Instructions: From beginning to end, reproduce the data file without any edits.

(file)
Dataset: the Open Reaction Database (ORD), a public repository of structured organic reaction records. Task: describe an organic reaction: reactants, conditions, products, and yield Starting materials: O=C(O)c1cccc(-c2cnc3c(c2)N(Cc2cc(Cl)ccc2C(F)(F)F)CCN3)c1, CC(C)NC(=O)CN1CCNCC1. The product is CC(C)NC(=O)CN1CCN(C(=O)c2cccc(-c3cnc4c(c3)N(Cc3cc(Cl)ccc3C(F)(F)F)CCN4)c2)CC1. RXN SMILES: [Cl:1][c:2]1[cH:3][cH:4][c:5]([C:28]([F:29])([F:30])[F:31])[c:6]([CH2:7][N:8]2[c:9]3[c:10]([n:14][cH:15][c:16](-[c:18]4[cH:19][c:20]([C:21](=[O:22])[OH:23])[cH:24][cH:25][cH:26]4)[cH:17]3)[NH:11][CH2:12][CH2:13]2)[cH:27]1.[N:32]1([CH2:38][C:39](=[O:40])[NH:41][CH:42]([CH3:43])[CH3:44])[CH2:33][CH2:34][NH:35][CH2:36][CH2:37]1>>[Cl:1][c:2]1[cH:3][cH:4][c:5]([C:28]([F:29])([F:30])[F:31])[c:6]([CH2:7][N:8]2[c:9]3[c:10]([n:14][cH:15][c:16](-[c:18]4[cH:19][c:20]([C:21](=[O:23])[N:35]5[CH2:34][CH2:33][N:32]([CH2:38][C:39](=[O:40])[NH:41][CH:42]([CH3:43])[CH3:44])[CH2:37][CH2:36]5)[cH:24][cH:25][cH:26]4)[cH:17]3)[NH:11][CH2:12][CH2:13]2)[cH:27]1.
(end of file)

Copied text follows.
Dataset: the Open Reaction Database (ORD), a public repository of structured organic reaction records. Task: describe an organic reaction: reactants, conditions, products, and yield Starting materials: O=C(O)c1cccc(-c2cnc3c(c2)N(Cc2cc(Cl)ccc2C(F)(F)F)CCN3)c1, CC(C)NC(=O)CN1CCNCC1. The product is CC(C)NC(=O)CN1CCN(C(=O)c2cccc(-c3cnc4c(c3)N(Cc3cc(Cl)ccc3C(F)(F)F)CCN4)c2)CC1. RXN SMILES: [Cl:1][c:2]1[cH:3][cH:4][c:5]([C:28]([F:29])([F:30])[F:31])[c:6]([CH2:7][N:8]2[c:9]3[c:10]([n:14][cH:15][c:16](-[c:18]4[cH:19][c:20]([C:21](=[O:22])[OH:23])[cH:24][cH:25][cH:26]4)[cH:17]3)[NH:11][CH2:12][CH2:13]2)[cH:27]1.[N:32]1([CH2:38][C:39](=[O:40])[NH:41][CH:42]([CH3:43])[CH3:44])[CH2:33][CH2:34][NH:35][CH2:36][CH2:37]1>>[Cl:1][c:2]1[cH:3][cH:4][c:5]([C:28]([F:29])([F:30])[F:31])[c:6]([CH2:7][N:8]2[c:9]3[c:10]([n:14][cH:15][c:16](-[c:18]4[cH:19][c:20]([C:21](=[O:23])[N:35]5[CH2:34][CH2:33][N:32]([CH2:38][C:39](=[O:40])[NH:41][CH:42]([CH3:43])[CH3:44])[CH2:37][CH2:36]5)[cH:24][cH:25][cH:26]4)[cH:17]3)[NH:11][CH2:12][CH2:13]2)[cH:27]1.